In the last month, 25 people have been transferred out of Burns Lake for tertiary care due to severe respiratory failure caused by COVID-19. (Eddie Huband photo/Lakes District News)

In the last month, 25 people have been transferred out of Burns Lake for tertiary care due to severe respiratory failure caused by COVID-19. (Eddie Huband photo/Lakes District News)

Lakes District Health Centre reaching COVID-19 crisis point

Strained emergency room, troubles transferring patients plaguing local hospital

At a Village of Burns Lake council meeting on Oct. 26, Lakes District Health Centre (LDHC) Chief of Staff Dr. Tammy Williams, along with Health Services Administrator Vicky Rensby, provided council with an update on the hospital’s status in dealing with COVID-19.

According to Williams, there is currently a tremendous amount of stress on the LDHC.

“I just want to to try to explain to you all how difficult it’s been lately,” Williams told council to begin the presentation.

“In the last four weeks, we’ve had an outbreak here in Burns Lake. During that time, we’ve transferred 25 people out of Burns Lake for tertiary care because of severe respiratory failure.”

The problem is, the LDHC is having trouble transferring severely COVID-19 to care in Prince George because the University Hospital of Northern B.C. [Prince George’s general hospital] is at full capacity. The emergency room currently has 19 patients with COVID-19, the patient care units are full, and the recovery area is also full.

As a result, patients in Burns Lake are now being transferred all over the province to places such as Cranbrook and Vancouver. “The distance of how far patients are being sent really is taking a toll on the families who have to be so far away from loved ones,” said Williams.

Williams also told council that the recent outbreak is causing entire households to get sick. “Last week, we intubated two brothers, a day later we intubated the mother, and several days later the father came in and we were able to transfer him to tertiary care.”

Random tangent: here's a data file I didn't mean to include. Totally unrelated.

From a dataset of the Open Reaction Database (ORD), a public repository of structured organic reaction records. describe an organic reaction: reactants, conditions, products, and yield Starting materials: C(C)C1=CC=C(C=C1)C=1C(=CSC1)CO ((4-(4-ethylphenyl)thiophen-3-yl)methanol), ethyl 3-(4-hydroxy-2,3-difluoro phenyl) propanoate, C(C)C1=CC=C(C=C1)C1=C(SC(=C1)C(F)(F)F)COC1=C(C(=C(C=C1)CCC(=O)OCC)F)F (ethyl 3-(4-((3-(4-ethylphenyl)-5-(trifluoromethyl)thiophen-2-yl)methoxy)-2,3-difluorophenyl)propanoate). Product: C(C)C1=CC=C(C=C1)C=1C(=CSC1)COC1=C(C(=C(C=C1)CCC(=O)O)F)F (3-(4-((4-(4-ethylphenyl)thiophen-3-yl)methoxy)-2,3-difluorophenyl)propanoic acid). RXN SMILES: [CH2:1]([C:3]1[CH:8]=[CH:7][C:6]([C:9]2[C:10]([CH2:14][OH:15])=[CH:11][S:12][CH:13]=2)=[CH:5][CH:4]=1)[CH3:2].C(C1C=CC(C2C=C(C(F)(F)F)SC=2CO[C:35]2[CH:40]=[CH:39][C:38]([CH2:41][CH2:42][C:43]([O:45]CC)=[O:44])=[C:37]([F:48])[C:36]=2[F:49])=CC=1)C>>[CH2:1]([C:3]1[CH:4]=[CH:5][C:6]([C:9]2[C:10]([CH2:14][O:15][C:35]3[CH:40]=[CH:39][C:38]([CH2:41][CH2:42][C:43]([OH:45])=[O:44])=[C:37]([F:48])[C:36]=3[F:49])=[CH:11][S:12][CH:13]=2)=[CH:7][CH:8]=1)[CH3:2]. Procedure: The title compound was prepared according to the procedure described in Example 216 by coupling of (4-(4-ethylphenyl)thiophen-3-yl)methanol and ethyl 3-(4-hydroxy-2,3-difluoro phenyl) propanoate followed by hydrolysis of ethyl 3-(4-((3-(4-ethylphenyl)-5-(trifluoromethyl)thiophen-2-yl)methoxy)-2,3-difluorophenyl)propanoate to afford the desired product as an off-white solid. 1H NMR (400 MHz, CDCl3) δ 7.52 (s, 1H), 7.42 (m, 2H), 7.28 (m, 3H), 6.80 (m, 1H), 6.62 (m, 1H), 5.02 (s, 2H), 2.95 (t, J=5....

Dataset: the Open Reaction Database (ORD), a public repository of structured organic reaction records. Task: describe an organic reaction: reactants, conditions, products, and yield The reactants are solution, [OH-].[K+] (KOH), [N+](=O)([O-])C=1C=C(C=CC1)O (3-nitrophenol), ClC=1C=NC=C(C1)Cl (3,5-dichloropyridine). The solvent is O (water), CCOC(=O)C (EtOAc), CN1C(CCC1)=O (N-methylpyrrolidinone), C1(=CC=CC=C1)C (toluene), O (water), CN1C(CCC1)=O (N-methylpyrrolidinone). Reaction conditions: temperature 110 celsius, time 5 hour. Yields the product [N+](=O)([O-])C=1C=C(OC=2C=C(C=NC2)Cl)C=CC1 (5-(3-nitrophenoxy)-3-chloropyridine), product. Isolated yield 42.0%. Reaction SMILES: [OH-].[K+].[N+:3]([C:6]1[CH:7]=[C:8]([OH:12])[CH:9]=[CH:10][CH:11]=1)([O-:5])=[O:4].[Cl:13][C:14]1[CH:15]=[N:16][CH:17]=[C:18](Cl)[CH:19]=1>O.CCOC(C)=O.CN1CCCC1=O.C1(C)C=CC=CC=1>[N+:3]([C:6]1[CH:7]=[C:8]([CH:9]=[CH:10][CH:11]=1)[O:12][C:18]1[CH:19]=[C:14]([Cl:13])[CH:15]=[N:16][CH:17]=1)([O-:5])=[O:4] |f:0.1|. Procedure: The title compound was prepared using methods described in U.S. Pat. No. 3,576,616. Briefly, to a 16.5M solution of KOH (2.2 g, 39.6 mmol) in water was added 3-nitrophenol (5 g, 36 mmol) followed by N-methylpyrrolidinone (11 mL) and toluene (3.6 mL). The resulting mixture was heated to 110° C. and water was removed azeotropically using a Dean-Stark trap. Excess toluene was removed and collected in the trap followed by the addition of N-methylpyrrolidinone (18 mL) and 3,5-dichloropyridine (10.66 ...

“People still aren’t getting the information that this is a deadly disease,” Williams continued. “A few shifts ago, a girl who was COVID-19 positive brought in her mother because she was showing symptoms, who was obese and unmasked. She had to be transferred to tertiary care and was dead within three weeks. We have to get everyone vaccinated, including children and young adults.”

On top of all this, one of the ripple effects caused by the strained hospital is is a slowed down emergency care system. According to Williams, whenever a patient comes in and displays COVID-19 symptoms, nurses and doctors have to put on a gown, two pairs of gloves, head protection, a mask, and a face shield before they go in to see the patient. Often, this process has to be done multiple times per patient for re-assessments.

“It’s very time and work consuming, and as a result, were seeing the flow of the emergency room slow down. Our entire regular medical practice is at a halt, and we’re consumed by COVID-19 cases,” said Williams.

In terms of some local statistics, Rensby provided council with some numbers about COVID-19 in the Burns Lake area. “In the Lakes District, there is a positivity rate of 13.9 per cent. As for vaccines; 72 per cent of people in Burns Lake south have their second dose, and 65 per cent have their first dose. In the Burns Lake town centre, 72 per cent have their second dose and 85 per cent have their first. In Burns Lake north, 69 per cent have their second dose and 74 per cent have their first. Rensby explained.

These rates are significantly lower then the provincial statistics, as 79.7 per cent of the total provincial population has their second dose, and 75 per cent has their first.

READ MORE: COVID-19 booster shot to be available to all British Columbians 12 and older by May 2022

READ MORE: 36 times more likely to die: B.C. CDC data lays out risks of COVID for the unvaccinated

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Eddie Huband
Multimedia Reporter
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